Promising “a year of action,” President Obama used his annual State of the Union address to chart a new path forward relying on his own executive authority. Here are some major takeaways from his fifth State of the Union:

‘You don’t have to wait for congress’

Obama made clear — both in terms of the policy proposals he outlined and the rhetoric he used to do it — that his focus for the next year will be on what he can do without Congress. “Whenever and wherever I can take steps without legislation to expand opportunity for more American families, that’s what I am going to do,” Obama said. Later, he urged “every mayor, governor and state legislator in America … you don’t have to wait for Congress to act.”


Obama says He will ‘not stand still’

“America does not stand still and neither will I,” Obama said. Among his executive orders:

• Minimum wage: Federal contractors must raise the minimum wage for their low-paid workers. He challenged Congress to do the same for all workers.

• Retirement savings plan: The MyRA program, which will open by the end of 2014, would let Americans open individual retirement accounts that invest in government bonds. They could start with as little as $25 and contribute $5 per pay period after that. The principal, funded with post-tax contributions, would be protected and could be withdrawn without penalties.

• Training and apprenticeships: Review the federal job-training system and work with companies to increase apprenticeships. Days later, Obama announced a $150-million grant program for nonprofits working to connect the long-term unemployed with companies and develop interviewing and networking that could put them back in the workforce. Applications will be available in February; awards will be made in mid-2014.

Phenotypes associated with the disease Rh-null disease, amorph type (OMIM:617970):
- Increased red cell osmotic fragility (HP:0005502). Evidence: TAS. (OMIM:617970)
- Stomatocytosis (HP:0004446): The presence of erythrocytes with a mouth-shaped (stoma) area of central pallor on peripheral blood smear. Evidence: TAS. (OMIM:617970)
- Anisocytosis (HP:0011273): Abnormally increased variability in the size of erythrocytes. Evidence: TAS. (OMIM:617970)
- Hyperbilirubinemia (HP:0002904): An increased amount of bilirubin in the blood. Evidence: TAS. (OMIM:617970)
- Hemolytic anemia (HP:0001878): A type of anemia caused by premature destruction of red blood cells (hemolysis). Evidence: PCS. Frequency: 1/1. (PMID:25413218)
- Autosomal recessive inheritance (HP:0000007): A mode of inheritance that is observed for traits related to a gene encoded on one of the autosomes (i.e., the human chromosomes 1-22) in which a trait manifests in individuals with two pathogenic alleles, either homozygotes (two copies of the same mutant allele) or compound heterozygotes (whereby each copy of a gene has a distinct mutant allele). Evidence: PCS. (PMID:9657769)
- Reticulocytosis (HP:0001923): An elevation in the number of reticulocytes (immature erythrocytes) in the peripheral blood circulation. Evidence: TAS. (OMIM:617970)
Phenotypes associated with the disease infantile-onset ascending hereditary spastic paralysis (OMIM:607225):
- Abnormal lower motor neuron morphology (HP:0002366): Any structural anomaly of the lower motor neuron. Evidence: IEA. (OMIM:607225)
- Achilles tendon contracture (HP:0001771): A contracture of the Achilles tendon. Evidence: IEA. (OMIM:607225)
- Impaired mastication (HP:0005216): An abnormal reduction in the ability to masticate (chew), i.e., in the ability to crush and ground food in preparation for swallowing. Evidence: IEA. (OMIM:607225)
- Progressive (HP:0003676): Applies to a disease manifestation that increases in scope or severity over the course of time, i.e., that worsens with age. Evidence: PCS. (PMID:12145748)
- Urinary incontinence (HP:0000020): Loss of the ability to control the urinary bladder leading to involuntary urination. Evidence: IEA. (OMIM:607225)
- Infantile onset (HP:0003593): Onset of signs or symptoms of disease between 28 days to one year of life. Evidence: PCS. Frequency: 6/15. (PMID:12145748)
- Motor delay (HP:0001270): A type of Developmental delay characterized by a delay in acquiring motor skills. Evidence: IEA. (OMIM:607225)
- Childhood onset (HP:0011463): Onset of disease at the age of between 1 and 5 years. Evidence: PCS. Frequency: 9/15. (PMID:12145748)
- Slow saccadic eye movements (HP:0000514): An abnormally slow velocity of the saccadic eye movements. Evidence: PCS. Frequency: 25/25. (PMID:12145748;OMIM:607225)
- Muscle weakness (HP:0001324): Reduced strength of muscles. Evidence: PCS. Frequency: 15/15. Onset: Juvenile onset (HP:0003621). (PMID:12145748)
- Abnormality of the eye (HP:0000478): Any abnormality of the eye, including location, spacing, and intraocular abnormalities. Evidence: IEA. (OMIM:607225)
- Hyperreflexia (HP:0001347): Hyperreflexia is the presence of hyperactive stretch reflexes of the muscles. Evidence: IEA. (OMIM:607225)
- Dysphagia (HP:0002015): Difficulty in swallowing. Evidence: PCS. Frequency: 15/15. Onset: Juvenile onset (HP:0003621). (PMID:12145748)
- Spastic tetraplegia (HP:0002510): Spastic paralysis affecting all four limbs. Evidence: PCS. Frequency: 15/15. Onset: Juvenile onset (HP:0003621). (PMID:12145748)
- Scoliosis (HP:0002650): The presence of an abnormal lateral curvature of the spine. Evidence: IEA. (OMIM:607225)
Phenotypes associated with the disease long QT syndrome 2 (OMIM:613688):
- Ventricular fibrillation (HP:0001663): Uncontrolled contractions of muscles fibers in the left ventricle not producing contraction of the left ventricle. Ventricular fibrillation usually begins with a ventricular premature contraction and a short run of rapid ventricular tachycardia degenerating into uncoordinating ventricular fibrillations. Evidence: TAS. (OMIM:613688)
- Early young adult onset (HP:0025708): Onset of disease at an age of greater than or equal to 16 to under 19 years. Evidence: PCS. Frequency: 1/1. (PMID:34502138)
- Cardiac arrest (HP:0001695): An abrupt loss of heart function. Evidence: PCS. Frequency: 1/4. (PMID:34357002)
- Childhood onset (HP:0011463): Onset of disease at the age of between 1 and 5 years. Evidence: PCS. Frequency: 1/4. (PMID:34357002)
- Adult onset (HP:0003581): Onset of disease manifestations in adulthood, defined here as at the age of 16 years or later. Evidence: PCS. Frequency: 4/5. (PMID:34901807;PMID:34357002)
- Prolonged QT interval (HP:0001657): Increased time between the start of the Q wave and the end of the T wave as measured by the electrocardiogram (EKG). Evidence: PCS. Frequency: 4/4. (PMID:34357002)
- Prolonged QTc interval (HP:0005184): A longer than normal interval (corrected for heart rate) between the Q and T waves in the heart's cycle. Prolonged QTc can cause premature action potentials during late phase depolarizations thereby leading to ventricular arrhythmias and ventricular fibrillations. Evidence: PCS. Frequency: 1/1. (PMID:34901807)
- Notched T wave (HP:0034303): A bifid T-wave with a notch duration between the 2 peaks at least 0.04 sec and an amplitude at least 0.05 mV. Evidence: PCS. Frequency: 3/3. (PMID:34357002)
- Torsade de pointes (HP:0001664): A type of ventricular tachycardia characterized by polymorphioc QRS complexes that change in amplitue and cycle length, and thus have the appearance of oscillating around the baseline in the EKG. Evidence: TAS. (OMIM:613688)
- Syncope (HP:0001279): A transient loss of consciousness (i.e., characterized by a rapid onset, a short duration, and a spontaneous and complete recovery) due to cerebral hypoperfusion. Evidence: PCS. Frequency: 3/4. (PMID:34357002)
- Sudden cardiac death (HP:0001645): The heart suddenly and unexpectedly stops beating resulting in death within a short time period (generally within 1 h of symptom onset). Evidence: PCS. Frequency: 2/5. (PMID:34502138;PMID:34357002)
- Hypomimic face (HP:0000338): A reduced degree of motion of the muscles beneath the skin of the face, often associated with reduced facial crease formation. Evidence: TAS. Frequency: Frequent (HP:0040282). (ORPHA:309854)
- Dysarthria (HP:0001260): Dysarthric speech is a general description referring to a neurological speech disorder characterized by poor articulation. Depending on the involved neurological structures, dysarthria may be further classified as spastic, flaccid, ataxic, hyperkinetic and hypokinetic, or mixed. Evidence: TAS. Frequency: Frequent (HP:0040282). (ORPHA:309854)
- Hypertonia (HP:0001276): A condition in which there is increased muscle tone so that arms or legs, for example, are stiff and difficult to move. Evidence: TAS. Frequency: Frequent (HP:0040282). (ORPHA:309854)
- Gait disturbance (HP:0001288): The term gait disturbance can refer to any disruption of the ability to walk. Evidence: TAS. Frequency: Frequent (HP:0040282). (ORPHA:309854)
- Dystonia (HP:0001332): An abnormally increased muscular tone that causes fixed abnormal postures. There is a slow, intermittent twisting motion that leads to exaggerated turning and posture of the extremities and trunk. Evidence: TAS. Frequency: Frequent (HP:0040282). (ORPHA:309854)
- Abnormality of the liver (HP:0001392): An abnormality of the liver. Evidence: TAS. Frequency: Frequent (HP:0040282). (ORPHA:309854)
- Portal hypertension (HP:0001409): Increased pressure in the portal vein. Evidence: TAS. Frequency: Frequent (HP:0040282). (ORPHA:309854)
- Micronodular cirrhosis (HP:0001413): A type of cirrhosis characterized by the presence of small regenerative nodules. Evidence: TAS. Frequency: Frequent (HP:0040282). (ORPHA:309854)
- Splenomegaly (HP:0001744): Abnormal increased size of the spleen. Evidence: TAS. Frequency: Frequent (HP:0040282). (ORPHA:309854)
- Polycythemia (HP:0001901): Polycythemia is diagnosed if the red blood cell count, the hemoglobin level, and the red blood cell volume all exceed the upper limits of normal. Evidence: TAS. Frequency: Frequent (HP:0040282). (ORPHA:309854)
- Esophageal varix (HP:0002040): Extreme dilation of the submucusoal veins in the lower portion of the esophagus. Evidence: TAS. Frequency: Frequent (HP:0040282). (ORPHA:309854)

• Unemployment: About 300 businesses — including Best Buy and U.S. Bancorp — have signed a document promising not to discriminate against job applicants solely because they have been out of work for extended stretches. They’ll review recruiting procedures, encourage all qualified candidates to apply and share information about hiring the long-term unemployed within their companies. Read the list of participating companies:


success based on ‘the scope of our dreams’

A little flattery goes a long way. Despite the fact that relations between Obama and Congress are bad and won’t be getting any better anytime soon, the president showed a deftness he either didn’t possess or chose not to wield in years past when he praised House Speaker John Boehner as an example of the American dream. “Here in America, our success should not depend on an accident of birth but the strength of our work ethic and the scope of our dreams,” Obama said. “That’s what drew our forebears here ... [that’s] how the son of a barkeeper is speaker of the House.” Cue the huge, sustained applause, and a surprised Boehner.


emphasis on overhaul of immigration

Obama’s rhetoric — guarded, hopeful, insistent — on immigration reform suggests that he believes there is a possibility of getting something ­major-ish done on the issue this year. “Republicans and Democrats in the Senate have acted,” Obama said. “I know that members of both parties in the House want to do the same.”


health care ‘helping millions of americans’

A health care showdown. If you were wondering whether Obama would back down on highlighting the good that he believes has come from the Affordable Care Act, you got your answer — in a major way. “Let’s not have another 40-something votes to repeal a law that is already helping millions of Americans,” Obama scolded, repeating the 40-votes line for emphasis. Top Republican congressional aides immediately took to Twitter, insisting they welcomed a fight on health care.

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